"I think the biggest lesson we're learning so far this year is our level of compete needed for 40 minutes to stay with these teams in the conference. Teams will take advantage of you. You can be within two points, and if you let up, suddenly, you're down 10," said Dueck. 

"There are a lot of new faces on our roster, and we're still learning how to play with one another, learning our offensive flow. It's been a big learning curve for us, but one thing we can be proud of is how our defence has come a long way. We want to make teams work for every bucket they get." 

Dueck grew up in the small town of Hepburn, Sask., located just 45 kilometres north of Saskatoon. Living on the Prairies, and in a town with a population of roughly 500, there isn't much to do, so Dueck found her love for not just basketball, but all sports. 

"Anyone who wanted to play, could play. That's one of the awesome things about growing up in such a small town, there's not much to do, but play sports," said Dueck, who also played volleyball, track and field and was a figure skater. 

"It showed me how much I love competing, and training and how much I have a passion for sports in general." 

Julie Dueck cheers from the bench as Mady Chamberlain hits the game-winning shot against Calgary in an iconic moment for MacEwan women's basketball on Nov. 12, 2021. Dueck unfortunately tore her ACL in practice following that weekend and went through a 15-month recovery process to get back on the court (Robert Antoniuk photo).

Dueck left her small-town life on the prairies when her family moved to the lower mainland and mountains, in Abbotsford, BC. 

While there were certainly adjustments to moving from a small town to a bigger city, her biggest adjustment came when she attended Yale Secondary high school. 

"I went from a school of 200 kids from K-12 to a school with over 1,200 students. We had around 400, just in our graduating class," said Dueck.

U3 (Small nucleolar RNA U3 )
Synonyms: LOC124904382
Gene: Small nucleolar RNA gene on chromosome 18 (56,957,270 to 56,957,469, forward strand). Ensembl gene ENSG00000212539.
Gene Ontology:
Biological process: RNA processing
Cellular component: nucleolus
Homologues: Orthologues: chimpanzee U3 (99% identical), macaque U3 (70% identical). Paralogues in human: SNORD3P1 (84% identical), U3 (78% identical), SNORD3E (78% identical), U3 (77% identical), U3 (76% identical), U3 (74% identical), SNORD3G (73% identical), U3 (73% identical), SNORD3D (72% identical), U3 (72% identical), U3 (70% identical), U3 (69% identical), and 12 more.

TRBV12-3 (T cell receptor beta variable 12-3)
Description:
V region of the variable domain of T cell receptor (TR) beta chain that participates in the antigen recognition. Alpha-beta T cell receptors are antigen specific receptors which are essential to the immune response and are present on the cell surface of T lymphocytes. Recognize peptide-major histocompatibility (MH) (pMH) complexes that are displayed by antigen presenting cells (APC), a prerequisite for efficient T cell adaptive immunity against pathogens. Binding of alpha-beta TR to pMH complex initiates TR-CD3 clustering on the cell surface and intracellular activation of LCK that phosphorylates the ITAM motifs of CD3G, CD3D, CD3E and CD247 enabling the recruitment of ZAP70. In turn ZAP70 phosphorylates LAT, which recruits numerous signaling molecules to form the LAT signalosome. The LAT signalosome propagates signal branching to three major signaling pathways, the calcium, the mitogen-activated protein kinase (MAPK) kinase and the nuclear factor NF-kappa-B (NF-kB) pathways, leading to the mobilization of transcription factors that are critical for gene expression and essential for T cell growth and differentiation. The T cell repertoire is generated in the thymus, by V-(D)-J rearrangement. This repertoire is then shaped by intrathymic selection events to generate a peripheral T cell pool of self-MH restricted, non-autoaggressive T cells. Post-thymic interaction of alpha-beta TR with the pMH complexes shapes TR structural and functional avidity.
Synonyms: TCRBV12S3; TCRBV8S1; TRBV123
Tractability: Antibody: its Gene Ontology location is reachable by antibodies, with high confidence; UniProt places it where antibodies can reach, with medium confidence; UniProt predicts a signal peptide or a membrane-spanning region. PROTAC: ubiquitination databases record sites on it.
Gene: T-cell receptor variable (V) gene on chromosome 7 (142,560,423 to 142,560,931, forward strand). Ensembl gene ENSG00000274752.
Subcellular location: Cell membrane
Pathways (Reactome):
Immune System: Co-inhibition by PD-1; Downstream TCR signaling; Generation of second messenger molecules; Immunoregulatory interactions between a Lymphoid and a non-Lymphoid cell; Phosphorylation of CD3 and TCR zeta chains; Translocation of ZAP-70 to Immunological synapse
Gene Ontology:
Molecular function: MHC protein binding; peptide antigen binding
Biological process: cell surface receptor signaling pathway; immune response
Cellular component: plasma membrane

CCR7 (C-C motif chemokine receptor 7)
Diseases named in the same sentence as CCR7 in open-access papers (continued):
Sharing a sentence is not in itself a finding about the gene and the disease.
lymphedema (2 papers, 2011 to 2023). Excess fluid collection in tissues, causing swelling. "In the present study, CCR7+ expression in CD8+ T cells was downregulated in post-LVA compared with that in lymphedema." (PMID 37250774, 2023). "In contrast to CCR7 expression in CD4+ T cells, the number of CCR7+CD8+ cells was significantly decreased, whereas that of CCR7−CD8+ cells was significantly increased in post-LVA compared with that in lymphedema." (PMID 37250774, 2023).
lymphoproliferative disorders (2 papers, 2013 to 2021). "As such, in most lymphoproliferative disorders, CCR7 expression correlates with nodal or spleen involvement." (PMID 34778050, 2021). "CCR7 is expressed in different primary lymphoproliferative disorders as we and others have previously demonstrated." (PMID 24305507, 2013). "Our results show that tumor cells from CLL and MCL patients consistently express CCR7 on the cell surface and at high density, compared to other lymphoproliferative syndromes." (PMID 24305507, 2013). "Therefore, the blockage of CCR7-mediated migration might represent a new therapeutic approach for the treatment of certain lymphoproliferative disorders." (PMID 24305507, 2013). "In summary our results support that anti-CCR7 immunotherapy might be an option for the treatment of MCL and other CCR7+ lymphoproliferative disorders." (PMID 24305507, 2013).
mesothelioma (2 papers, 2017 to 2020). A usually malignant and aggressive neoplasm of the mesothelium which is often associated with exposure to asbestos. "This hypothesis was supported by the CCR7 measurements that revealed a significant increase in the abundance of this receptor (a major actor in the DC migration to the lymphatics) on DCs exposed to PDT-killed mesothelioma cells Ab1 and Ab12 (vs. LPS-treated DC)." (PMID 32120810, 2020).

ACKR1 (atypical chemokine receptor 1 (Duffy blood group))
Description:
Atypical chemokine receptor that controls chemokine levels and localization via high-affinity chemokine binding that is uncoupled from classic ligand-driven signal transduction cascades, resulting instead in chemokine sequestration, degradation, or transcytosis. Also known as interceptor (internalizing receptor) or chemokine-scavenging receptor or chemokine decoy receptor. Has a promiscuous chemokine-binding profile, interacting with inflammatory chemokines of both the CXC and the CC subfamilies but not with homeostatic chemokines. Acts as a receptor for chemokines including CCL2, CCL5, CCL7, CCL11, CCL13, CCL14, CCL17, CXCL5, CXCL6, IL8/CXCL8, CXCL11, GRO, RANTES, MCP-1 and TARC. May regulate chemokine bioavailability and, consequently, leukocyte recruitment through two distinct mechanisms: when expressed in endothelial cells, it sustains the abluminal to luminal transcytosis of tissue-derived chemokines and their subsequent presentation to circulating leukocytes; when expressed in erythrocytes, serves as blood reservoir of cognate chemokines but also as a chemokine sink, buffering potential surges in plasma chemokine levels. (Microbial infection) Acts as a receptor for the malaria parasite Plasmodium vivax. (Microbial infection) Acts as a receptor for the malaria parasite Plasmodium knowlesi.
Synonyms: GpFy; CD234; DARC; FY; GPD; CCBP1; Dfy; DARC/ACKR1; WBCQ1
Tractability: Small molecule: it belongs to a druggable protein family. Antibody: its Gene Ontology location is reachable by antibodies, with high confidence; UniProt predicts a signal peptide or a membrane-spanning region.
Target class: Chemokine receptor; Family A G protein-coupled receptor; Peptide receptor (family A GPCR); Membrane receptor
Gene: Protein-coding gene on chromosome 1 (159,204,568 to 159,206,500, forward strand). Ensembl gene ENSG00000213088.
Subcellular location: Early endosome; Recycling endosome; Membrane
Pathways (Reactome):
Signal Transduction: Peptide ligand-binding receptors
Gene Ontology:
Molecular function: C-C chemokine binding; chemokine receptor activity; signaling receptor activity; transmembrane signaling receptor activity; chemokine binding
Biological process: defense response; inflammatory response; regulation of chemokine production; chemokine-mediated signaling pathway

But the sharp-shooting guard excelled on the court with the Yale Lions. She drove to the rim, shot the three, and defensively, she was always in charge of guarding the opposition's best player. 

Now at the university level, Dueck is a player that head coach Katherine Adams relies on for energy, and hustle, and she can certainly hit from long range, connecting on 30.8% from beyond the arc. 

"When I was in high school, I was a player that was able to do a bit of everything, but at this level, I quickly realized that I can't get to the rim as much as a smaller player, so I had to work on my three-point shot," said Dueck. 

"I'm learning that every time I get to the paint, shooting isn't my first option, I'm more looking to pass. I really had to learn that in my first year." 

Off the court, Dueck is majoring in biology and minoring in psychology, and while she always had an interest in physical therapy, having gone through a major injury and recovery process, made her realize even more that was the career path she wanted to go down. 

"Going through the major injury that I did, I got to see the whole process up close," said Dueck. 

"I would love to be able to help people step-by-step. It's an incredibly difficult process, but I've been through it, and I want to help people get back to how they want to live their life."